Vietnam alarmed by conflict in South China Sea

HANOI – U.S. – Chinese confrontation in the South China Sea is a matter of great concern to the leaders and people of Vietnam.

The concern was driven home May 18 when U.S. naval aircraft began flying over Fiery Cross and other reefs in the Spratly Islands, directly challenging territorial claims to the air space and seas surrounding artificial islands and possible military airstrips China is building there.

“Everyone feels insecure,” Tran Dac Loi, Deputy Head of the Communist Party of Vietnam’s Commission on Foreign Relations, told a group of anti-Vietnam War activists visiting on the occasion of the 40th anniversary of the end of the war. “Vietnam wants a sea of peace, not a venue for a power struggle.”

“We don’t think this would be good for China either,”” Loi told the group including this writer, during a meeting at the Party’s Central Committee office here April 20. “We don’t want a new Cold War or the type of situation like the Middle East.”

Blocked on the west by mountains, Vietnam runs the entire length of the western side of the South China Sea. Ports like Da Nang in the central Vietnam, are leading the country’s phenomenal peacetime growth, averaging seven per cent annually. “The Sea is critical,” Loi said. The problem is that China, using a vague doctrine called the “nine-dash line,” first published in 1947 by the pre-revolutionary Kuomintang government, claims 90 percent of the Sea, a claim without standing in international law or recognized by any other country except Taiwan.

“One-third of the world’s trade is affected,” Loi added, including half of the world’s oil tankers.

The defeat of the U.S. in Vietnam greatly weakened the U.S. military presence in the region, he said, and for several decades there was “relative peace and stability.” During this time “China rose peacefully as did Vietnam and the other nine members of the Association of South East Asian Nations (ASEAN). But now there is a new situation. In the past five years there has been a huge military buildup by China. The situation is unbalanced. Chinese economic and military capacity is unrivaled. China is no longer peacefully rising. It is becoming more and more aggressive and using its military power,” he said. “This is creating new dangerous conditions including for a return of the United States.”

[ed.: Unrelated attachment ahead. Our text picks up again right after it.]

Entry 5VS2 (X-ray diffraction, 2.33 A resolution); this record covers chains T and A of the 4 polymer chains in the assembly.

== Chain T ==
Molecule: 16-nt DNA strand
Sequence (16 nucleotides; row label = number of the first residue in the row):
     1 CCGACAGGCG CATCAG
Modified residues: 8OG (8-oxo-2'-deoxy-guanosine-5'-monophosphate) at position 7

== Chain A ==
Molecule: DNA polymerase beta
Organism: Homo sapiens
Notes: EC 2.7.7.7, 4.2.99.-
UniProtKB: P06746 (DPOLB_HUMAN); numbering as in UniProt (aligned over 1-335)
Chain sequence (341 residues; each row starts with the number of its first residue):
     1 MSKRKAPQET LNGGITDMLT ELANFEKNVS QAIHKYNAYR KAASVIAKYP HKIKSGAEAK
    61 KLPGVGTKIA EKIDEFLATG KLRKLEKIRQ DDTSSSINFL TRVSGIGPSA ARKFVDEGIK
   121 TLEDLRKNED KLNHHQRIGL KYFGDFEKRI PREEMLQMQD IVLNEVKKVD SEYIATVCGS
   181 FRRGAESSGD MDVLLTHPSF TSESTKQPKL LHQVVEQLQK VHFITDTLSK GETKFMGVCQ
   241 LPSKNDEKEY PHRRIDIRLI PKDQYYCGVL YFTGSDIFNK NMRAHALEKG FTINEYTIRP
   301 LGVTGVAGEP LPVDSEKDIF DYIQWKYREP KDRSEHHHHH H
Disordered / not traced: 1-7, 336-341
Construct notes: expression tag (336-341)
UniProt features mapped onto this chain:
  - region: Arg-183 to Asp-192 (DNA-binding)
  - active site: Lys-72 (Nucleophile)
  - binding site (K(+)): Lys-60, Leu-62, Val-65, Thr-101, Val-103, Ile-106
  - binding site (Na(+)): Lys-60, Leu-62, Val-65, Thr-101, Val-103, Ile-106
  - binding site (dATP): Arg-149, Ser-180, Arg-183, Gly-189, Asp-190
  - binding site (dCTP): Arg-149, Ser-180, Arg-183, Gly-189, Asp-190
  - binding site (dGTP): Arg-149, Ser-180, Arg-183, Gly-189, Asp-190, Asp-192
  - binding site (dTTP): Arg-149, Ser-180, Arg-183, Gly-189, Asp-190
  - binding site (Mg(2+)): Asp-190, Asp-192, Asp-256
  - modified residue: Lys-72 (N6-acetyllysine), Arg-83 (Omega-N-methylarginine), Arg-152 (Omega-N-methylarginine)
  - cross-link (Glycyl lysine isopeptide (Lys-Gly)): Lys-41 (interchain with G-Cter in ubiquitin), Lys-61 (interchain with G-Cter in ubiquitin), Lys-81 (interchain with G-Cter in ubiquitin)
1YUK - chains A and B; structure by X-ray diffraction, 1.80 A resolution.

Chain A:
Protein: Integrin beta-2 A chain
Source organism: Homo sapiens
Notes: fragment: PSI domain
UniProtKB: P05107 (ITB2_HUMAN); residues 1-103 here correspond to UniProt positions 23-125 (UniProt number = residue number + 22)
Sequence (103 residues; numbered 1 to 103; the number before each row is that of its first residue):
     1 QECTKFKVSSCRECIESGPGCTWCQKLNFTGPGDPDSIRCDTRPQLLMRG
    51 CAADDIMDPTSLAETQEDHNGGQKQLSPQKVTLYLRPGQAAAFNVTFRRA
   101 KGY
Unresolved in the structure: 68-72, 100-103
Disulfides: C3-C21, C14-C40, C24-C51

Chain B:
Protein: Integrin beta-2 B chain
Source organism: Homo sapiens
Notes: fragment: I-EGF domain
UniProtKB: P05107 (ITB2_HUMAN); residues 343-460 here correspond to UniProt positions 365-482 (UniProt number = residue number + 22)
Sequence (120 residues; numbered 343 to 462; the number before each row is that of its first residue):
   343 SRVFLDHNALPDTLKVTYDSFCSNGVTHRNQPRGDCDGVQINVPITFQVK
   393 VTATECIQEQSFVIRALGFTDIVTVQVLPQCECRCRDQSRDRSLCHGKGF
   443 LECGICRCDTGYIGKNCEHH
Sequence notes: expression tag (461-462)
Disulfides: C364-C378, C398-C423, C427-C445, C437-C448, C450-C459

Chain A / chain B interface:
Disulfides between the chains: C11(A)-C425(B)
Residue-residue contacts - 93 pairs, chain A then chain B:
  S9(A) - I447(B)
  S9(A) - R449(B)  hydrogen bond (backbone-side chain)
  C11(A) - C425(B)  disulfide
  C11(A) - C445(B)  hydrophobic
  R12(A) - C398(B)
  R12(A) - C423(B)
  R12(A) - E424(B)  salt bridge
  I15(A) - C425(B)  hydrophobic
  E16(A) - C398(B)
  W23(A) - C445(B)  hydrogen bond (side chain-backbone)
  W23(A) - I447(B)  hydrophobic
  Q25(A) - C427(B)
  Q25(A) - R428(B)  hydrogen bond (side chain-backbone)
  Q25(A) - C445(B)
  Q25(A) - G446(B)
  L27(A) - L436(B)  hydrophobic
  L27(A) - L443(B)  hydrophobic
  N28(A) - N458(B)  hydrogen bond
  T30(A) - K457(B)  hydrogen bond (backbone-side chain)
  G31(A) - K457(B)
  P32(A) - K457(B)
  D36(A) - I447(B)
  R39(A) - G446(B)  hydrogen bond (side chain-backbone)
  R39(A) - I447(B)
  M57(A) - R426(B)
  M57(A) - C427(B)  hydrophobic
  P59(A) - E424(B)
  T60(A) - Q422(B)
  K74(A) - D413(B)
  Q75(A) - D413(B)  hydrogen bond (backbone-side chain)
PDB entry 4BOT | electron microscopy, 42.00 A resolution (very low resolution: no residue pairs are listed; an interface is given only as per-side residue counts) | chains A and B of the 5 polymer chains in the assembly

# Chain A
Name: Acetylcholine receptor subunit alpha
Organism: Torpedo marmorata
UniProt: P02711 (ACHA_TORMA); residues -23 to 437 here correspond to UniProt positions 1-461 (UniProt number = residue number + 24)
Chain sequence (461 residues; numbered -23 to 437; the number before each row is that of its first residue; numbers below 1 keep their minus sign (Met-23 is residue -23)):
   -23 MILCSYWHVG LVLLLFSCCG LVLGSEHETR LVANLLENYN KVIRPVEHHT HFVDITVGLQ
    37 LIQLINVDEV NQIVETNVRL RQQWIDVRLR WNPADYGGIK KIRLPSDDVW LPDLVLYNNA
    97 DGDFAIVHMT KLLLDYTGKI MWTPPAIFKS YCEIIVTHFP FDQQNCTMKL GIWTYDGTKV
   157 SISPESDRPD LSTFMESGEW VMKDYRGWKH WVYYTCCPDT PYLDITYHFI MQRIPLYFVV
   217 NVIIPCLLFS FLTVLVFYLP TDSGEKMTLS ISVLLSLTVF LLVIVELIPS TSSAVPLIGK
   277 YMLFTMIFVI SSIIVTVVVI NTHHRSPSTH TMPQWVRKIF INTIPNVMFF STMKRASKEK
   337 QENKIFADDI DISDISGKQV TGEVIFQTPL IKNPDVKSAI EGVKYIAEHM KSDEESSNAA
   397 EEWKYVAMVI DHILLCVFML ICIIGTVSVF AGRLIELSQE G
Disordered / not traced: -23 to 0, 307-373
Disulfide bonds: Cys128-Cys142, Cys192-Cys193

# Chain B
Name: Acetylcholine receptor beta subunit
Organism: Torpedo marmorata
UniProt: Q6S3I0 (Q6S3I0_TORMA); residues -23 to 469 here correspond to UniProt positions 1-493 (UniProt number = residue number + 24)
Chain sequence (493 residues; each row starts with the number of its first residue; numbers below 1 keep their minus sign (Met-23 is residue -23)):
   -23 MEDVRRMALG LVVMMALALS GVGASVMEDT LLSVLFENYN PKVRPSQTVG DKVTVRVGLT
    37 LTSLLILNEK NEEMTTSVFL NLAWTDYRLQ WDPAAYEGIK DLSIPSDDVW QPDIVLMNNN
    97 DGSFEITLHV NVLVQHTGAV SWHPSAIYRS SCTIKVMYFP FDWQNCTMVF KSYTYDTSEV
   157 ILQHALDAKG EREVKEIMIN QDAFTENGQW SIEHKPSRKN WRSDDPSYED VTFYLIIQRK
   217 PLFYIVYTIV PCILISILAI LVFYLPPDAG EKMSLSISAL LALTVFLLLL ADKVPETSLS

“Objectively, there needs to be a balancing,” he said concluding that ASEAN is critical to a peaceful resolution. “Right now there is a convergence of interests between ASEAN and the U.S. and to that extent the role of the U.S. is positive,” he said. “But it all depends on how it is resolved. If it is to support ASEAN and the rule of law, that will be good, but if it is to reimpose U.S. control, that would be negative.

The U.S. has no position on the post-World War II claims by China or other countries in the region to islands, rocks, reefs, and coral atolls in the Spratlys, but insists man-made islands have no standing in international law regarding territorial rights and opposes any Chinese military build-up that could conflict with maritime trade and other U.S. aims and interests. Unfortunately the United States has never ratified the United Nations Convention on the Law of the Sea, which provides the peaceful means to settle such disputes.

Loi said rising nationalism in China is directly connected with the large capitalist sector in its economy. Since 2012 when Xi JIngping was elected General Secretary of the Chinese Communist Party, he has led a massive campaign against “western influences” especially corruption reportedly resulting in disciplinary action against 200,000 party members, with many sentenced to prison.

The campaign is wildly popular in China according to a March 8 New York Times report and has completely befuddled U.S. China watchers, who predict it will bring the imminent demise of Communist Party rule in the country. But the China watchers rely for information on their capitalist contacts who make up only a small fraction of the 85-million-member CCP.

Xi says his efforts are based on an extensive study by the leadership of the mistakes of the Cultural Revolution and the overthrow of socialism in the USSR both of which involved a destructive weakening of the Communist Party. Xi claims the aim of this reform is just the opposite – to strengthen and preserve the Party.

Although he called the domestic developments in China “a Black Box,” Tran Truong Thuy, Vice Director of Vietnam’s Diplomatic Academy told our group, it is nonetheless clear this is “the most far-reaching reform of the party in China’s history.”

If that is true, we can only hope the campaign against “western influences” will develop an ideological dimension and, instead of bourgeois nationalism, will reaffirm the fundamental Marxist ideals of peace and working class internationalism.

If that turns out to be the case, then Vietnam may realize its dream so that the South China Sea can, in fact, become a sea of peace.

Photo: U.N. Secretary-General Ban Ki-moon, left, shakes hands with Vietnamese Prime Minister Nguyen Tan Dung in Hanoi, Vietnam, May 22. Ban, who was on a two-day visit to Vietnam, called for peaceful solutions to territorial disputes in the South China Sea, where China’s assertiveness has alarmed its smaller neighbors. (AP Photo/Tran Van Minh)



Rick Nagin
Rick Nagin

Rick Nagin has written for People's World and its predecessors since 1970. He has been active for many years in Cleveland politics and the labor movement.